(August 2022) – Inflation rising to a 40-year high has been at the forefront of business news this year. Consumers have felt inflationary pressures in their ability to purchase desired items; retailers and e-commerce companies have reported this pressure, which has been called out in several earnings reports. The Federal Reserve Bank’s reaction to fight inflation has been aggressive rate hikes to tame an overheated economy. Debt and equity sources have responded in various ways, but ultimately, uncertainty has set in. Sorting through a few key variables will provide reassurance that the industrial real estate market will continue its robust performance as an investment alternative.

Tenant Demand. Various drivers are impacting users of industrial space. Second-quarter data suggests tenant demand has yet to slow as record amounts of space have been absorbed in markets across the country. Newmark has tracked over 223.1 million square feet of total net absorption during the first half of 2022 across 49 select markets.

Supply Chain Issues. Users continue to confirm the need for safety stock and manage additional factors along the supply chain. Safety stock (the excess buffer between forecasted and actual demand) levels are not where they should be, primarily due to supply chain problems. As inventory levels rise, we notice less demand for older products, causing influxes of new products and safety stock to compete for limited warehouse space. Mixed signals? Yes, but various indicators are pointing toward the need for additional space, even as users are dealing with reduced sales volumes. Prologis has reported that a 5% to 15% increase in inventories in the medium term could result in 270 million to 700 million square feet of additional U.S. industrial absorption.

Near-Shoring, Reshoring, and Onshoring. A critical component of the supply chain includes manufacturing. Control of manufacturing sites and processes will drive additional demand. Relocating manufacturing sites or expanding existing capabilities is a long-term, capital-intensive process. These investments come with downstream impacts of suppliers and warehouses coming in behind for support. Near-shoring to Canada or Mexico, or onshoring to the U.S., provides less supply chain volatility and will act as a stimulant for advanced manufacturing jobs. As an example, Lego decided to offshore in 2006 to lower costs but recently decided to onshore a $1.0-billion, 1.7-million-square-foot factory in Richmond, Virginia. Other significant deals include Panasonic in DeSoto, Kansas; Kubota in Gainesville, Georgia; and Simmons Pet in Edgerton, Kansas. This is something to keep an eye on for many years to come. Secondary markets are poised to benefit due to more substantial population growth, lower real estate costs, and more extensive availability of existing space and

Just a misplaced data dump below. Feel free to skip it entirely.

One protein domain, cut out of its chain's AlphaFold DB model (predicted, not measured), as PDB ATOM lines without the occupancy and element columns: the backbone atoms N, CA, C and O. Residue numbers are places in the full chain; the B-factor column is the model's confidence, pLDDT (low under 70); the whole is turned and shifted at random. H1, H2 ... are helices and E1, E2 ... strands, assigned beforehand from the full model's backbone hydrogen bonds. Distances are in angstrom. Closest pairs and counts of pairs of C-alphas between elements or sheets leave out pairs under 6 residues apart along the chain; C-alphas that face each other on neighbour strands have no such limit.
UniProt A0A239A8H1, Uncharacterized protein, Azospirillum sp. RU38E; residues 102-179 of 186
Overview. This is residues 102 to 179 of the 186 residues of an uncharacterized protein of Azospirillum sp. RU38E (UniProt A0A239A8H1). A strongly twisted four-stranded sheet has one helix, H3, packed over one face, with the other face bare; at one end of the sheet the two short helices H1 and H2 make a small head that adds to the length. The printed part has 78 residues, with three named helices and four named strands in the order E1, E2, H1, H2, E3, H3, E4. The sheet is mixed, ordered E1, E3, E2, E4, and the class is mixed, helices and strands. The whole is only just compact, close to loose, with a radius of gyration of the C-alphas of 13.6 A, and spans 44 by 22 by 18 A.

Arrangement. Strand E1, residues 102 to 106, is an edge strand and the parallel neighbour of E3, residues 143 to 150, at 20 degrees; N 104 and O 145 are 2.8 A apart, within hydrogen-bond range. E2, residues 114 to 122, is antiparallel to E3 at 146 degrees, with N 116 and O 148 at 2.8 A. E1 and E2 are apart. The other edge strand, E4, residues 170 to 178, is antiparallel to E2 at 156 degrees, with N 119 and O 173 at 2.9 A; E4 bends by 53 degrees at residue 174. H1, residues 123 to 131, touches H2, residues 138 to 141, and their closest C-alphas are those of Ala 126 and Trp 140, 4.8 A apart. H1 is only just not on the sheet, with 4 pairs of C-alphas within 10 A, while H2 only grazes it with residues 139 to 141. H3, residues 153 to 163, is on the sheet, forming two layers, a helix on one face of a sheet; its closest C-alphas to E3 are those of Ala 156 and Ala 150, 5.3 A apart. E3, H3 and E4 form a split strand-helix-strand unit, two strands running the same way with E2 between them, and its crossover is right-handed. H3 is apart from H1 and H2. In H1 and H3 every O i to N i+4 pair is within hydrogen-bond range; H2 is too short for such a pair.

land on which to build. Those markets which can provide a skilled labor force in the increasingly automated advanced manufacturing sector will have a clear advantage in attracting foreign manufacturing investment, domestic expansion, and reshoring.

Capital Markets, Investor, Developer Response. The uncertainty in the current interest rate environment will cause a slowdown in available debt. Active debt brokerage teams expect this will be a short-lived pause and that markets will open up by year-end 2022 or early 2023, as fundamentals remain strong. Investors are seeking higher returns but will be met by sellers who will limit any value reduction as they retain a high conviction in the performance of industrial assets. Industrial warehouse product continued to record the largest amount of appreciation since the pandemic, increasing 63.3% over the past ten quarters, according to NCREIF’s Appreciation Index (1Q22 Newmark Capital Markets Report). Increased cost of debt and changing investor sentiment has caused a 100 to 200 Basis Point increase in cap rates, and values have reduced accordingly.

Demand and construction costs have pushed rents by record amounts. The top 49 U.S. industrial markets tracked by Newmark have seen a 12.7% average increase in asking rental rates year-over-year (2Q21 to 2Q22), and the top 24 Class A industrial markets tracked by Newmark have seen an 18.6% increase in asking rental rates year-over-year (2Q21 to 2Q22) – both of which have helped sustain industrial values. Developers are constructing a record number of buildings: 613.1 million square feet, which is 68.0 million square feet more than the pipeline during the first quarter of 2022. Absorption of this space in light of these challenging conditions will be key for continued strength in the industrial market.

Reason for concern? Yes. All of this product needs to be absorbed to keep the cycle moving. The businesses taking this space are all dealing with the issues as mentioned above, which is cause for concern. While the risk is omnipresent, consumer behaviors will also demand timely and efficient delivery of goods. This changing environment will lead to continuous demand for industrial space, even if there may be a hiccup or two along the way.

Written by: Mark C. Long, President and CEO; Hugh Riley, Associate; John Faur, Associate